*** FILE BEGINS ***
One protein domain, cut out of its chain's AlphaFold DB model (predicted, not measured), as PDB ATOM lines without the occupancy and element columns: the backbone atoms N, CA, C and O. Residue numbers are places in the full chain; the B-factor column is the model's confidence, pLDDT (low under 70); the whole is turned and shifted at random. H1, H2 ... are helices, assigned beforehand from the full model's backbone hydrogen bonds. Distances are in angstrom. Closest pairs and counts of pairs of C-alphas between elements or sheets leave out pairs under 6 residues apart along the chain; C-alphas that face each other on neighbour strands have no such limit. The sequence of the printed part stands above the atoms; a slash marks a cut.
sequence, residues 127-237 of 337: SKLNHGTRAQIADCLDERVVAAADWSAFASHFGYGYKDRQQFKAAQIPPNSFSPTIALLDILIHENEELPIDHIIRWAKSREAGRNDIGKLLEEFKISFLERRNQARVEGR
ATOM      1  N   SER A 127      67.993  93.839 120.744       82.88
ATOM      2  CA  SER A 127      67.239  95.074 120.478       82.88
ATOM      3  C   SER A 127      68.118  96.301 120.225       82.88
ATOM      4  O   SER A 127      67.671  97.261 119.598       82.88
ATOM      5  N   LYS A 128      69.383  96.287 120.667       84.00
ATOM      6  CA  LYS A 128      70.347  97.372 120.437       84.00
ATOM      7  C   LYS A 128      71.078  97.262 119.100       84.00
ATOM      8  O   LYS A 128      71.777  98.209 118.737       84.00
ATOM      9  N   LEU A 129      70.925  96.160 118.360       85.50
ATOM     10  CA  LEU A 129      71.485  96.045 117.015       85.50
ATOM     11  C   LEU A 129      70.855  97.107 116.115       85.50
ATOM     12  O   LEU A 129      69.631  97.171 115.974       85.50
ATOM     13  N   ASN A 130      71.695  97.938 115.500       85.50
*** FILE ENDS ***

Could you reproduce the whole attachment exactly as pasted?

One protein domain, cut out of its chain's AlphaFold DB model (predicted, not measured), as PDB ATOM lines without the occupancy and element columns: the backbone atoms N, CA, C and O. Residue numbers are places in the full chain; the B-factor column is the model's confidence, pLDDT (low under 70); the whole is turned and shifted at random. H1, H2 ... are helices, assigned beforehand from the full model's backbone hydrogen bonds. Distances are in angstrom. Closest pairs and counts of pairs of C-alphas between elements or sheets leave out pairs under 6 residues apart along the chain; C-alphas that face each other on neighbour strands have no such limit. The sequence of the printed part stands above the atoms; a slash marks a cut.
sequence, residues 127-237 of 337: SKLNHGTRAQIADCLDERVVAAADWSAFASHFGYGYKDRQQFKAAQIPPNSFSPTIALLDILIHENEELPIDHIIRWAKSREAGRNDIGKLLEEFKISFLERRNQARVEGR
ATOM      1  N   SER A 127      67.993  93.839 120.744       82.88
ATOM      2  CA  SER A 127      67.239  95.074 120.478       82.88
ATOM      3  C   SER A 127      68.118  96.301 120.225       82.88
ATOM      4  O   SER A 127      67.671  97.261 119.598       82.88
ATOM      5  N   LYS A 128      69.383  96.287 120.667       84.00
ATOM      6  CA  LYS A 128      70.347  97.372 120.437       84.00
ATOM      7  C   LYS A 128      71.078  97.262 119.100       84.00
ATOM      8  O   LYS A 128      71.777  98.209 118.737       84.00
ATOM      9  N   LEU A 129      70.925  96.160 118.360       85.50
ATOM     10  CA  LEU A 129      71.485  96.045 117.015       85.50
ATOM     11  C   LEU A 129      70.855  97.107 116.115       85.50
ATOM     12  O   LEU A 129      69.631  97.171 115.974       85.50
ATOM     13  N   ASN A 130      71.695  97.938 115.500       85.50